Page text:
AP classes affected by enrollment numbers


Elliot Wang, News Editor

This year the class AP Art History is not being taught, and AP European History, after being canceled last year, has returned to the list of classes that this school offers.

This year only approximately 19 students had signed up to take the class. “In order for a course to run, it needs 25 students minimum,” former AP Art History teacher Keith Yanity said. Thus, the class is currently not being given.

This is not the first time this class has been canceled because of a lack of enrollment. Yanity said there have been two other years during the time he has been teaching the class when the class’ enrollment numbers were not high enough

The class was mainly taken by seniors and because of this, few students talk about or know of the class’ existence after they graduate. “I think … the big thing is … there’s not a lot of information about the class,” Yanity said, “I think if word could get out about this [class],” more people may be likely to join it.

The class has been struggling to gain students nationwide. One factor that influenced this was the difficulty of the class’ AP test, specifically concerning the content it covered. “Initially with AP Art History the test was pretty ambiguous the idea was [that] I would teach as much of the textbook as I possibly could,” and the test could cover any myriad of items within the book. It was therefore considered one of the most difficult AP courses, Yanity said. The College Board therefore chose to change the AP test, giving students a list of works at the beginning of the year that students needed to study.

AP European History ran into similar issues last year. The course was not being taught during the 2017-2018 school year, once again because of a lack of enrollment. “[It is] primarily a senior level class,” AP European History teacher Amy Pollin said.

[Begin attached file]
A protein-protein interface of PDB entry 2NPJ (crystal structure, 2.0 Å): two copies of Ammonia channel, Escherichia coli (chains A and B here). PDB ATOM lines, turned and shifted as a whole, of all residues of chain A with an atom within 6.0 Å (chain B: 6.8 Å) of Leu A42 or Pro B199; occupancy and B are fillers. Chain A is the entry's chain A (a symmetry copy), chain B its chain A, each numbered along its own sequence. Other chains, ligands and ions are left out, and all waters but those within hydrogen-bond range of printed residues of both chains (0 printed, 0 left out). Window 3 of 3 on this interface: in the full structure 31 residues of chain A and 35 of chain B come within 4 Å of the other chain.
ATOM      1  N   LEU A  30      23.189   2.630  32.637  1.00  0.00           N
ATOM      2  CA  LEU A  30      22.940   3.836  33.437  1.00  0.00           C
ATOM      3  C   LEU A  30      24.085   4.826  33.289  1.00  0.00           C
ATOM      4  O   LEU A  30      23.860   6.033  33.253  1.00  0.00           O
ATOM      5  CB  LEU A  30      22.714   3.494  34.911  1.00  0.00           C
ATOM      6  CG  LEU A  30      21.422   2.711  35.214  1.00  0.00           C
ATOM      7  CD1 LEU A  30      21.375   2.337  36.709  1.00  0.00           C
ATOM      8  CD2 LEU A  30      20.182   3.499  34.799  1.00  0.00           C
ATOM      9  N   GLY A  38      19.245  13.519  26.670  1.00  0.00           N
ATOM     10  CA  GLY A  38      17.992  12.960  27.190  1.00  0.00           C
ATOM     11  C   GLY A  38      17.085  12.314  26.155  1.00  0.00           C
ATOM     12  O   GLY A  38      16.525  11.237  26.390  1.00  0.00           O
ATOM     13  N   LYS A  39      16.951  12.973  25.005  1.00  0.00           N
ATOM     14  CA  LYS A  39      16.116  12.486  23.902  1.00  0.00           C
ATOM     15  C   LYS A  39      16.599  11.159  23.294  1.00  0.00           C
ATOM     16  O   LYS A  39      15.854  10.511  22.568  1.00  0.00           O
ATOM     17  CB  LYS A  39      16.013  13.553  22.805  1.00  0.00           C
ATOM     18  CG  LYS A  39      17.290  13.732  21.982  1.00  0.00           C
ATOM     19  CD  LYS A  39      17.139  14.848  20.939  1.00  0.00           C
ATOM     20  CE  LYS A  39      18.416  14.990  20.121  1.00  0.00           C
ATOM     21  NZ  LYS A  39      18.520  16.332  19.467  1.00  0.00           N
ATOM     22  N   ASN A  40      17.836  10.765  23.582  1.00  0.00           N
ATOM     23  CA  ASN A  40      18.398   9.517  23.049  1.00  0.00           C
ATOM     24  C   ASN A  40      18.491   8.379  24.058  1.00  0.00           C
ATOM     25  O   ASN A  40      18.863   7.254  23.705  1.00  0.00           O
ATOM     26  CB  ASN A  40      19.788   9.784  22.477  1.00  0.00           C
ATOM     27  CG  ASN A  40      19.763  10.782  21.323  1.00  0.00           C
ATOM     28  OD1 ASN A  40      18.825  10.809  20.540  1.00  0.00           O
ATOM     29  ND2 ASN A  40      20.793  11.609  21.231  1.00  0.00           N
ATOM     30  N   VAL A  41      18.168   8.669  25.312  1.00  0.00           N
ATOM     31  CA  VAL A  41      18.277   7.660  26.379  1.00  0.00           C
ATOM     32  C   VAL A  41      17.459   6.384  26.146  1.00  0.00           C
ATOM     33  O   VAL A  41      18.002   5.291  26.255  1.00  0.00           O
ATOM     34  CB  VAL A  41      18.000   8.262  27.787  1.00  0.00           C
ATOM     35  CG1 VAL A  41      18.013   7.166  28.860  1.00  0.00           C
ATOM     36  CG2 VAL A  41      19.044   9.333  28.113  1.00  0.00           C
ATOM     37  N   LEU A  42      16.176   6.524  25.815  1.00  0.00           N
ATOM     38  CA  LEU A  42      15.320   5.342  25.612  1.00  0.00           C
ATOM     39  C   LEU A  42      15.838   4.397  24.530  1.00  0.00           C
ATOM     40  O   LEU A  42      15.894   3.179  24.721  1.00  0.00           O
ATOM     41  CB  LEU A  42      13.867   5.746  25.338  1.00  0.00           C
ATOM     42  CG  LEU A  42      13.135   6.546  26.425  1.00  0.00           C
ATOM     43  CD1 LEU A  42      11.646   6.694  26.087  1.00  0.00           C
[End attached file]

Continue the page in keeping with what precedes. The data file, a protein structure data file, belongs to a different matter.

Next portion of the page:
Because the seniors graduate immediately after they take the class, there is little “word of mouth,” Pollin said.

Pollin also said that the reason that enough students signed up to take AP European History so the class could be reinstated this year seems to be due to the fact that more juniors took the AP World History class that she taught during the 2017-2018 school year, allowing more of them to hear about the class.

As an elective, the class is driven by the support of people who are interested in social studies. It covers “modern European history … [and] starts during the Renaissance [period],” Pollin said. Although it is a European history class, it also enhances knowledge of world history.

Senior Kristi Lamoneca said students generally would most likely sign up for classes that more students are taking. “[Students] would be less likely [to take a class which has been canceled before],” Lamoneca said.
Freshman David Altman said that they would most likely choose “regularly given,” classes over those that were not, one reason being that parents would be more likely to have faith in the class if it were regularly given.